Why Being Present is the Hardest and Most Rewarding Thing You Can Do

If you are a parent inclined to take your kids to Disney World, as I do on occasion with my three-year-old daughter down in Florida, listen a little harder to the banter among surrounding people as you wait in lines for rides. You too may be surprised by how frequently their discussion turns to questions about what time they have reserved their next ride through something called “FastPass,” an app that allows park-goers to avoid longer waits by reserving rides in advance. After hearing this sort of back-and-forth among people in line after line, day after day, over the course of three or four Disney visits per year, the irony of Disney’s FastPass feature occurred to me: The very technology designed to enhance one’s experience of the present moment inflames a human tendency to resist embracing the present moment. The greater allure for too many of us is to always be looking beyond it. Something as superficial as an amusement park app turns out to underscore something far more troubling: the inconsolable restlessness at the core of our being.

I say this not in judgment of anyone but rather out of recognition of this shortcoming in myself. I myself often am this person who merely exists in the present moment instead of actually being present, someone who just as frequently as anyone else counts down the hours until the end of a workday, the days until the next paycheck, the weeks or months until the next vacation. The “now” in which I am typing this races through our lives unnoticed, or it is noticed only to the extent that we regard its passing as the gateway to whatever it is we anticipate. Walt Disney saw his parks as opportunities for people to “escape the everyday world—the strife and struggle.” No working parent has to be sold on the appeal of such an escape, even though a Disney trip with small children sometimes can feel like an extension of the struggle back home. The notion that may be harder to sell to working parents such as myself, but one that ultimately may be more powerful than any fleeting getaway, is the magic of embracing the present moment—however loaded it may be with the anxiety, stress, worry, uncertainty, unfairness, embitterments, angers, slights, pettiness, or ennui from which Disney sought to provide an “escape.” In fact, especially because it is loaded with the off-putting realities of the mundane.

Consider the courage it takes to embrace those banalities as ardently as we cherish the anticipated moments of our lives, to practice what Pema Chodron describes in her book, When Things Fall Apart: Heart Advice for Difficult Times, as “relaxing with the present moment.” Especially since, if we’re being honest with ourselves, we know that the majority of the things in which we invest a great deal of hope or anticipation are things that don’t linger with us for much longer than the time it takes to experience them—the moment that next paycheck arrives in your bank account, the one “parents’ night out” at your kid’s preschool during which you’ll enjoy an hour or two of uninterrupted adult conversation over a decent meal somewhere or, yes, the next ride you’ve punched into a day’s itinerary at an amusement park in a land of sea and sunshine. What if we don’t need an “escape” so much as we need to liberate ourselves from the desire for one? What if that is how actual contentment is found? What if daring ourselves to be at ease with the present moment is at once the most challenging and the most rewarding endeavor we can pursue amid the insane turbulence of our daily lives?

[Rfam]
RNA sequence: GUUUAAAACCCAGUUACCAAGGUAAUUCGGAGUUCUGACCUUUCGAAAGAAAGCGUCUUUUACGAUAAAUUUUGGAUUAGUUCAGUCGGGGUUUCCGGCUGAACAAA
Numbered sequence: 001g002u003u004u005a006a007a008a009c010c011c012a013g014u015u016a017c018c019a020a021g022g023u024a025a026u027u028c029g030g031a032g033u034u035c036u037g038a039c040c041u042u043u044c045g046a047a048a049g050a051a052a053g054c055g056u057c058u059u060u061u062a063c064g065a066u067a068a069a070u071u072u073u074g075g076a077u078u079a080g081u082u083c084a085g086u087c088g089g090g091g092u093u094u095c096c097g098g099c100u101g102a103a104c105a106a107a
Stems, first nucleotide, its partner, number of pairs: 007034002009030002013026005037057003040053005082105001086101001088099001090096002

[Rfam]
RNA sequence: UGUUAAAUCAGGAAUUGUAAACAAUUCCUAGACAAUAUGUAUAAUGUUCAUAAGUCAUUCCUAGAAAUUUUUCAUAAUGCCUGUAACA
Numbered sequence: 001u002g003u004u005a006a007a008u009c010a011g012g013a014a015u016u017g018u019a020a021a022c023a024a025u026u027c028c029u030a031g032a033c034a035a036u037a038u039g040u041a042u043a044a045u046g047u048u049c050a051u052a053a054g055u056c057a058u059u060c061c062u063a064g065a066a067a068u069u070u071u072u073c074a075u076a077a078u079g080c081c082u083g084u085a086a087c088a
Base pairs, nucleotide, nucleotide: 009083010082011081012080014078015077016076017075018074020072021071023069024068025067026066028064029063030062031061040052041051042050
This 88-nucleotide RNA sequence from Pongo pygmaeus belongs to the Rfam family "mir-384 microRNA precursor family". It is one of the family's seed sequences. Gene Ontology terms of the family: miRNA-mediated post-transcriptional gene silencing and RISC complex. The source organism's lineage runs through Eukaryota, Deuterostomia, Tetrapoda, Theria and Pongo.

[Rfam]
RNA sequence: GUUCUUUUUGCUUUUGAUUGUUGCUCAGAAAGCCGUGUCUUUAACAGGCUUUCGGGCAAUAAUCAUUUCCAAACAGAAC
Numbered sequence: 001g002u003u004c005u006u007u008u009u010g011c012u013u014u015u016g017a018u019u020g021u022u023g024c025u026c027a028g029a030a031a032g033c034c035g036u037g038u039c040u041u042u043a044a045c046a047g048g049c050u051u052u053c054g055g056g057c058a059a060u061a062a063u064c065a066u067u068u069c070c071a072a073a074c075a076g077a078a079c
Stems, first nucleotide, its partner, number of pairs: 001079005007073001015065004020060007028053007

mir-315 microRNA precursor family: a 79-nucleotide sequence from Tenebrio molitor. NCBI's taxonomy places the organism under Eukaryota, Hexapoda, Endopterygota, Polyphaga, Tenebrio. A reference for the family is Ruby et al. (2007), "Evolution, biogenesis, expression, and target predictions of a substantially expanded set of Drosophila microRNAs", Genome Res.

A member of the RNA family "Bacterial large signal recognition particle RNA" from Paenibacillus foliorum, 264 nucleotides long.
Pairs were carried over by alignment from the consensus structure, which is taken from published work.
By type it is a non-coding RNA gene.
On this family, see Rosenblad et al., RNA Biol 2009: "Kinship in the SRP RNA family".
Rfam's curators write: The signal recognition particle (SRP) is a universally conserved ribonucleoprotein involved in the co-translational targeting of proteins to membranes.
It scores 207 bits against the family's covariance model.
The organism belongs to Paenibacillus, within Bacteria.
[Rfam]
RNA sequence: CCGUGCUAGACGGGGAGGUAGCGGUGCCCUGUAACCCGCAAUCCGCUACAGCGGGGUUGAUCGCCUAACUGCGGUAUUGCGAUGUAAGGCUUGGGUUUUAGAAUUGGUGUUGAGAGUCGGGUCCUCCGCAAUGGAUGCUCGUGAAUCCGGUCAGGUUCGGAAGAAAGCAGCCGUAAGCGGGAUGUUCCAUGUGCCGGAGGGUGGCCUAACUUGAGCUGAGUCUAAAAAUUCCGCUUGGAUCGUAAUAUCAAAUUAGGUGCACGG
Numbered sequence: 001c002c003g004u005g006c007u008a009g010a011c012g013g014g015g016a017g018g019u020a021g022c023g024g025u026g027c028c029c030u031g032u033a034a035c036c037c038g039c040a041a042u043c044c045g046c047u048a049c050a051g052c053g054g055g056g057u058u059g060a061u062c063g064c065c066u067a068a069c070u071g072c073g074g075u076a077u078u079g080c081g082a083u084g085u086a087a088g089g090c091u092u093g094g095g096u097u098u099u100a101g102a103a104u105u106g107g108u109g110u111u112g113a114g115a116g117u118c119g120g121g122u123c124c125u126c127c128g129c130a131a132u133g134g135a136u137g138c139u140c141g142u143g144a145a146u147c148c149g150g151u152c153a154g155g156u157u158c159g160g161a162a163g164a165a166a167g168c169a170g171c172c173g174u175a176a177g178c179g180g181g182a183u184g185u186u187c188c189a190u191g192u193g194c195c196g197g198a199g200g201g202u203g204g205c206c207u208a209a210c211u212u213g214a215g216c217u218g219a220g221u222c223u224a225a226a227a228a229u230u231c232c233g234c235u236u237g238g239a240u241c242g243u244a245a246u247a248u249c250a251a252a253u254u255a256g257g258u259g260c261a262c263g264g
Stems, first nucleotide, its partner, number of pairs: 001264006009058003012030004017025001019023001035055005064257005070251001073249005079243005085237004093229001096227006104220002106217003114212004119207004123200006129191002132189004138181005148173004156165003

Instead, for most of us, the present moment is an inconvenience we nudge out of the way. Chodron argues that the reasons for this are “rooted in our fear of death,” which she says is the reason “why we feel restless, why we panic, why there’s anxiety. But if we totally experience hopelessness, giving up all hope of alternatives to the present moment, we can have a joyful relationship with our lives.” Whatever the reason, the present moment is something we live through the way we live through our exasperation at the old lady laboring over a checkbook in the grocery store line as others roll their eyes because now they’ll get home three minutes later than planned. We pummel ourselves with a frenzy of anticipations, the plans we have made for the “nexts” and needs and wants with which we shoo away our lives like some housefly fizzing in a windowpane. As the old John Lennon lines goes, “Life is what happens to you while you’re busy making other plans.” If we’re too busy making other plans even as we experience the very things we’ve planned, as is the case with folks pulling up FastPass itineraries on their iPhones while flying Dumbos revolve overhead amid the shrieks and giggles of toddlers, then maybe technology has thrust us into a world even Lennon—even Disney—could not have imagined.

What is the source of this discontent? What is our problem? Maybe Chodron’s answer is the right one. Or maybe Douglas Coupland was on to something when he wrote during a recent stint in rehab, “I think data consumption has replaced organic experience as the measure by which our bodies perceive the passing of time.” True as that may be, how much more disturbing is it that “data consumption”—folks flipping through their phones to memorize the details of the day they have planned instead of actually experiencing the day they have panned—has replaced not just organic experience, but even the synthetic experience one has within a stultifyingly manicured place like Disney World? What I’ve been telling myself lately is this: Stop it. Stop yearning. Stop desiring. Stop anticipating. Be. Just be. I know I am not alone when I concede to the unlikelihood that I ever fully will rise to that challenge. I also know this: What’s worth trying is worth trying.

–Gianmarc Manzione